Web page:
American adults spend nearly half of their waking hours at work, according to the U.S. Bureau of Labor Statistics. That's a long time to sit in a cube farm, corner office or around a collaborative table. Research shows that office design heavily influences productivity, underscoring the importance of office design for business performance. As the nature of work becomes more mobile, flexible and knowledge-based, the spaces where employees spend so much time is evolving to support workers' roles.
In his book "Cubed: A Secret History of the Workplace," author Nikil Saval explores the history of white-collar American workplaces, beginning with 19th century counting houses where clerks and business owners worked side by side. As different technologies—especially the telephone and typewriter—were introduced to the workplace, businesses expanded and workers became more organized and specialized. Their opportunities to interact with peers of all levels diminished. By the 1980s, the cubicle reigned supreme.
Fast-forward to today, when the Googleplex and similar company campuses are ushering in a new wave of collaborative offices. Employers are engineering serendipitous moments for workers to bump into one another. At Pixar’s Emeryville, Calif. headquarters, Steve Jobs had designers place bathrooms and cafeterias in a central atrium where workers from different departments would be encouraged to mingle.
Office design as a science
There’s a science behind designing an office space that encourages productivity, Kay Sargent, vice-president of Teknion, a manufacturer of high-end office systems and furniture tells Business Insider. She uses the current trend in open office layouts as an example. "In an open workspace, introverts will shut down," Sargent says. "On the other hand, you put an extrovert in a room by themselves for hours at a time and they'll go crazy."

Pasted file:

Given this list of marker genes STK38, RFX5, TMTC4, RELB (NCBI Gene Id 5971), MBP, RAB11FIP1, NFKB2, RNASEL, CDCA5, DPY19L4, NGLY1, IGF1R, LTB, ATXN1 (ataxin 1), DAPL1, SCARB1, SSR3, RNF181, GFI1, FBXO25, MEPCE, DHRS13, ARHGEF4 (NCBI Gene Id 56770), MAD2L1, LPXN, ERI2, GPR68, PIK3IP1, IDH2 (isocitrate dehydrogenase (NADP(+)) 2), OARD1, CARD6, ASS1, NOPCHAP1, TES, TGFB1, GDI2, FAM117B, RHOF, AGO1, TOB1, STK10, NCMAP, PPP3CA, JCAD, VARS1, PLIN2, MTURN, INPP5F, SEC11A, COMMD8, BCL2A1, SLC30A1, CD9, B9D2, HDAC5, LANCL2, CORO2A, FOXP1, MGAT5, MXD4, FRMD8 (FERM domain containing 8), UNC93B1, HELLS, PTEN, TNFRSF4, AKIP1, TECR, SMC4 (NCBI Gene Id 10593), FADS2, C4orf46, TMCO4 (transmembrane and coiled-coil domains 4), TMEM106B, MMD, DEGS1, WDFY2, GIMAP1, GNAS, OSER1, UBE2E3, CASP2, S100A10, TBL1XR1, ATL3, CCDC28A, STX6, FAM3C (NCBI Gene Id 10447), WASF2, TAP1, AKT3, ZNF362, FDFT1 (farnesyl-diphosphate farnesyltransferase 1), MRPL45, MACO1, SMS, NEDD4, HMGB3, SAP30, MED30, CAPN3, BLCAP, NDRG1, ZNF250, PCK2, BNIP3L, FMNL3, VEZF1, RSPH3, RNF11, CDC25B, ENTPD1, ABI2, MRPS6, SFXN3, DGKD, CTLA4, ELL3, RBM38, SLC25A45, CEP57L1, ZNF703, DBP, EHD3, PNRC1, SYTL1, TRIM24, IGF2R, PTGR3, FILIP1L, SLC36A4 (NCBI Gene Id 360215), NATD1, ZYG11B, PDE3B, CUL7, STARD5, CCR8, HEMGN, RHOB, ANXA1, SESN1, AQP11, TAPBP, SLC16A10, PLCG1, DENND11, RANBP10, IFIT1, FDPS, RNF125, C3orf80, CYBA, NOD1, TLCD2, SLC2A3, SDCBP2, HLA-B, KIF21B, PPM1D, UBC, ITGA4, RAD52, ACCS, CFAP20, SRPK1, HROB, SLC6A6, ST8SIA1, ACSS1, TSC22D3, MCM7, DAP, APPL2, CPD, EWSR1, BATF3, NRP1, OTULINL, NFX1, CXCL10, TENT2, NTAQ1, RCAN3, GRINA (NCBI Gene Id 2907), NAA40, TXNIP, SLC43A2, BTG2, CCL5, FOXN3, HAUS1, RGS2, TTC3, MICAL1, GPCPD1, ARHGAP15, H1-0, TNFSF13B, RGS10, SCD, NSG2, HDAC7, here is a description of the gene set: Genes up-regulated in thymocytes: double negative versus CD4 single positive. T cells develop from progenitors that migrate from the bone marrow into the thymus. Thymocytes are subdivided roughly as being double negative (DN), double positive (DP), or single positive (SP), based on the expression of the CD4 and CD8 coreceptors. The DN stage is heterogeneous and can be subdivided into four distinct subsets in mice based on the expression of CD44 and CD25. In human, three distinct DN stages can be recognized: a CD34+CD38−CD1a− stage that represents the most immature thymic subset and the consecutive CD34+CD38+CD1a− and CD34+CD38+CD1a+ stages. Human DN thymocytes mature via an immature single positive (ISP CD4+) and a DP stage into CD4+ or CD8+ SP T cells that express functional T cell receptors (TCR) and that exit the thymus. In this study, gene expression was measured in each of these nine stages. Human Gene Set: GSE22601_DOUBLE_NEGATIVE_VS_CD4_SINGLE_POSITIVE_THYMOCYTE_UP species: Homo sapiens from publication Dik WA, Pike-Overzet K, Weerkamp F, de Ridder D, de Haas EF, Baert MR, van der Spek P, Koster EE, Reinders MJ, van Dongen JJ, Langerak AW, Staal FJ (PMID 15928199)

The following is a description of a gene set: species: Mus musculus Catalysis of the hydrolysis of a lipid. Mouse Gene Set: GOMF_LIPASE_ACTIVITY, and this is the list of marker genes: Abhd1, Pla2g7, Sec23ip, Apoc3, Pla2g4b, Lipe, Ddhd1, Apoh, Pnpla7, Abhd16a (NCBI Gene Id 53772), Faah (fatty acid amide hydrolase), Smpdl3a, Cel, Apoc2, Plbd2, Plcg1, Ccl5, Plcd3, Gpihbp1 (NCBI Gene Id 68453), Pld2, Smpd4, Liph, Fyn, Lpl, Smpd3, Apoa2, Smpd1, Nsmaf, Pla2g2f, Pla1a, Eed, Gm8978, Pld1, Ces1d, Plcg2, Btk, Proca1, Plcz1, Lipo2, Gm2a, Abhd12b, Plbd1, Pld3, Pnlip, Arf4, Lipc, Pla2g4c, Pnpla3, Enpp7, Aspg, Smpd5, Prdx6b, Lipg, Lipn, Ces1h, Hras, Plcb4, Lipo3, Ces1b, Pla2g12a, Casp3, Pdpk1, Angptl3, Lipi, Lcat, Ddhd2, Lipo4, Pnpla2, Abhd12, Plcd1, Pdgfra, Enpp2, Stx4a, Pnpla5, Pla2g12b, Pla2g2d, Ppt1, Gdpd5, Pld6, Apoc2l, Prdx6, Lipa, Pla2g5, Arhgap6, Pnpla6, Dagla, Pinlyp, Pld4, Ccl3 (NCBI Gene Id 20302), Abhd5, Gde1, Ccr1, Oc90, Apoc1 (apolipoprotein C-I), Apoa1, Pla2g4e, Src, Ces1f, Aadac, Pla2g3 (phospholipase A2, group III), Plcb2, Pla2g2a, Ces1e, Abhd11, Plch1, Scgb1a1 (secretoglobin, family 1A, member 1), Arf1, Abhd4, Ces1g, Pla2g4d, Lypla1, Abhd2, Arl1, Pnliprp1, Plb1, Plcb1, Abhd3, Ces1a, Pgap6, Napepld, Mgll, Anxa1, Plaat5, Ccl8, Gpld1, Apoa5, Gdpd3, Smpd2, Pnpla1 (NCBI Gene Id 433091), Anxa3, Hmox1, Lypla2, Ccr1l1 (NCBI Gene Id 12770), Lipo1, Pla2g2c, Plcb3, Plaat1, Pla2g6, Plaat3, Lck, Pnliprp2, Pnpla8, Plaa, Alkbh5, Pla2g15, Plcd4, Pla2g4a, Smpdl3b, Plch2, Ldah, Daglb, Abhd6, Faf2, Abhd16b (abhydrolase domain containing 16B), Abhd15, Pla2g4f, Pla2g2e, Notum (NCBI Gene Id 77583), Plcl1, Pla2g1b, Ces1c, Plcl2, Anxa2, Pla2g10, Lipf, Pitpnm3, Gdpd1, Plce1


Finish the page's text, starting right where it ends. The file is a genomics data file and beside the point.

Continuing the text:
According to research published in the Journal of Environmental Psychology, open-plan offices make employees less productive. Some companies are trying to strike a balance between open design and the need for a semblance of privacy. Chicago-based JMC Steel Group provides executives their own offices—behind glass doors—and allows other staff to reserve cubicles. San Francisco-based gaming company Kixeye uses echo-reducing panels to minimize noise distractions that arise in its open workspace.
At the same time, more employees are working remotely, which begs the question, will we even need structured offices in the future?
Workplaces of the future
U.K. design student Julie Berdou tackled a number of these challenges when she created a concept for networked workspaces to accommodate increasingly mobile workers. Called WW, the tiny offices would be spread across cities, enabling workers to stop in and work on the go. The structures are simple glass walls outfitted with touchscreen computers. Workers can display their company logo on the glass while they work to encourage interaction.
"It responds to the needs of a younger workforce, Generation Y, and especially the mobile worker," Berdou tells Fast Company. "[It's] a work community that needs to connect with fellow workers and is less dependent on one definite work location or office." Her concept won an RSA Student Design Award.
Saval says that no matter what the future holds, people will want some semblance of an office to support their work. The rise in co-working spaces is just one indication that the physical workplace will remain relevant. With the freelance economy gaining momentum and the number of remote workers rising, 780 of these spaces have popped up across the U.S. "It seems to at least prove that people need something like an office setting," Saval tells NPR. "And it means that the office is sort of bleeding out into the rest of the world."
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